David Cooper wants to know more about your bones. Specifically, the assistant professor of anatomy and cell biology at the University of Saskatchewan is trying to answer a chicken-and-egg question about osteoporosis: do changes in the density of cells within bones cause the disease, or does the disease cause the changes in cell density?
“Sorting that out will help us develop more effective strategies for either preventing osteoporosis or treating it,” says Cooper, an expert in the study of bone. Given Canada’s aging population, this research is an increasingly important priority for the health-care system, since osteoporosis, which causes a decline in bone mass, is associated with aging.
But until Cooper and his colleagues had the access to what he jokingly refers to as “the big bright light bulb” known as Canadian Light Source (CLS), they couldn’t answer these complex questions.
The CLS is Canada’s first synchrotron — a powerful source of brilliant light produced by giant magnets and radio-frequency waves that accelerates electrons to almost the speed of light. Scientists like Cooper use it to view the microstructure of matter — in this case, the cellular pores within bone.
“The synchrotron allows us much higher-magnification imaging than we could achieve without it,’’ explains Cooper. “Prior to the CLS, anyone who was in synchrotron science in Canada had to leave the country to collect the data.”
Using the synchrotron, Cooper can scan bones down to 1/1,000 millimetre compared with the 1/4 millimetre allowed by an ordinary hospital CT scan. As a result, his team is charting the changes bones experience over time, measuring whether the total number of bone cells is increasing or decreasing or whether the shape and size of those cells change with the disease. If researchers can determine when osteoporosis induces such changes, doctors may be able to treat the disease earlier, preventing the bone fractures that can often immobilize people and rob them of their independence.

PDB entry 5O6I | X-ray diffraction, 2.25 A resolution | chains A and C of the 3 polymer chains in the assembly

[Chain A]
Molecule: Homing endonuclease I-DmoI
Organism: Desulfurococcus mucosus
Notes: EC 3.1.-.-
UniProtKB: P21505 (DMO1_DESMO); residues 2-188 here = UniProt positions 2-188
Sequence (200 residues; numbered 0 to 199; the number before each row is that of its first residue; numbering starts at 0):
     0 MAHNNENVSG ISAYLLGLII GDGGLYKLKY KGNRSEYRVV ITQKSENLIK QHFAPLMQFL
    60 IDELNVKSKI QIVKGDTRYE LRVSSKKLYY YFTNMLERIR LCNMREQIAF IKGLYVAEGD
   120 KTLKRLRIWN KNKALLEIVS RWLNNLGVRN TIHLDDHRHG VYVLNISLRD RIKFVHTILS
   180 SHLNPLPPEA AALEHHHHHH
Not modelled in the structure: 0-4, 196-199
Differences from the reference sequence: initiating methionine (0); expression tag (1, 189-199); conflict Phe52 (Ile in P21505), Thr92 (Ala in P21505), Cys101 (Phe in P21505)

Cooper is also working with colleagues to improve medical research using a new technology called diffraction-enhanced imaging, which reduces the dose of radiation while providing more information than a conventional X-ray. It has promise to one day move from experimentation on the synchrotron to application in hospitals.
“These types of techniques began in the synchrotron,” says Cooper. “We’re at the cutting edge of imaging technology.”